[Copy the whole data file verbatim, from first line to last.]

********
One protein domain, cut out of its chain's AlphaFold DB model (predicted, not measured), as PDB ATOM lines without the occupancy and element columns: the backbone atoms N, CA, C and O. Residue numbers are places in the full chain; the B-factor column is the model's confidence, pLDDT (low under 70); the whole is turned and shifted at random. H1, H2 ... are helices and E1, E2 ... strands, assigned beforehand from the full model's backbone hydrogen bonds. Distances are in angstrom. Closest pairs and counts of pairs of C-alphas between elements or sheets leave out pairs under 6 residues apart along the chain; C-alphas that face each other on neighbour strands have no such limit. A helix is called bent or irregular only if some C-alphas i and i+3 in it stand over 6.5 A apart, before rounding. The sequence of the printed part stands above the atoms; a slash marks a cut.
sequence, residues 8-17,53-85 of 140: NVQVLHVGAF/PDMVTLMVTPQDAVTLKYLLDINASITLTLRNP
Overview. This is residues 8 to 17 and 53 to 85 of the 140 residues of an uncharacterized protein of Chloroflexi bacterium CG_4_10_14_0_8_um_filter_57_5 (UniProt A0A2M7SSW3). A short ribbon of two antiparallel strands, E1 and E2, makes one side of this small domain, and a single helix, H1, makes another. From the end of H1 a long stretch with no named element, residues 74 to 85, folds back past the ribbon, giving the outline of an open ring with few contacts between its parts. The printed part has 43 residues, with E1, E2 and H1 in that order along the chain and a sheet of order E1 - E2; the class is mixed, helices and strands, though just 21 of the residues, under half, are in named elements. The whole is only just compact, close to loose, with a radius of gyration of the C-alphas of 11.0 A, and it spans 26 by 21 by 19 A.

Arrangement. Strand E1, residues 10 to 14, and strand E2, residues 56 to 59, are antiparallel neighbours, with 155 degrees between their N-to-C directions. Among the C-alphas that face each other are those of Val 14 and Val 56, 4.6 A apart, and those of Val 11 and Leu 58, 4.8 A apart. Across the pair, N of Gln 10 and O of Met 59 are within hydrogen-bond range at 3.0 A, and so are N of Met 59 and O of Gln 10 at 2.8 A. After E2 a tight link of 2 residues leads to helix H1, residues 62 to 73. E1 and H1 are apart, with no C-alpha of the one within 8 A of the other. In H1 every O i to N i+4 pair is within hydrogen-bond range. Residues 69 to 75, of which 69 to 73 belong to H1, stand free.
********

One protein domain, cut out of its chain's AlphaFold DB model (predicted, not measured), as PDB ATOM lines without the occupancy and element columns: the backbone atoms N, CA, C and O. Residue numbers are places in the full chain; the B-factor column is the model's confidence, pLDDT (low under 70); the whole is turned and shifted at random. H1, H2 ... are helices and E1, E2 ... strands, assigned beforehand from the full model's backbone hydrogen bonds. Distances are in angstrom. Closest pairs and counts of pairs of C-alphas between elements or sheets leave out pairs under 6 residues apart along the chain; C-alphas that face each other on neighbour strands have no such limit. A helix is called bent or irregular only if some C-alphas i and i+3 in it stand over 6.5 A apart, before rounding. The sequence of the printed part stands above the atoms; a slash marks a cut.
sequence, residues 8-17,53-85 of 140: NVQVLHVGAF/PDMVTLMVTPQDAVTLKYLLDINASITLTLRNP
Overview. This is residues 8 to 17 and 53 to 85 of the 140 residues of an uncharacterized protein of Chloroflexi bacterium CG_4_10_14_0_8_um_filter_57_5 (UniProt A0A2M7SSW3). A short ribbon of two antiparallel strands, E1 and E2, makes one side of this small domain, and a single helix, H1, makes another. From the end of H1 a long stretch with no named element, residues 74 to 85, folds back past the ribbon, giving the outline of an open ring with few contacts between its parts. The printed part has 43 residues, with E1, E2 and H1 in that order along the chain and a sheet of order E1 - E2; the class is mixed, helices and strands, though just 21 of the residues, under half, are in named elements. The whole is only just compact, close to loose, with a radius of gyration of the C-alphas of 11.0 A, and it spans 26 by 21 by 19 A.

Arrangement. Strand E1, residues 10 to 14, and strand E2, residues 56 to 59, are antiparallel neighbours, with 155 degrees between their N-to-C directions. Among the C-alphas that face each other are those of Val 14 and Val 56, 4.6 A apart, and those of Val 11 and Leu 58, 4.8 A apart. Across the pair, N of Gln 10 and O of Met 59 are within hydrogen-bond range at 3.0 A, and so are N of Met 59 and O of Gln 10 at 2.8 A. After E2 a tight link of 2 residues leads to helix H1, residues 62 to 73. E1 and H1 are apart, with no C-alpha of the one within 8 A of the other. In H1 every O i to N i+4 pair is within hydrogen-bond range. Residues 69 to 75, of which 69 to 73 belong to H1, stand free.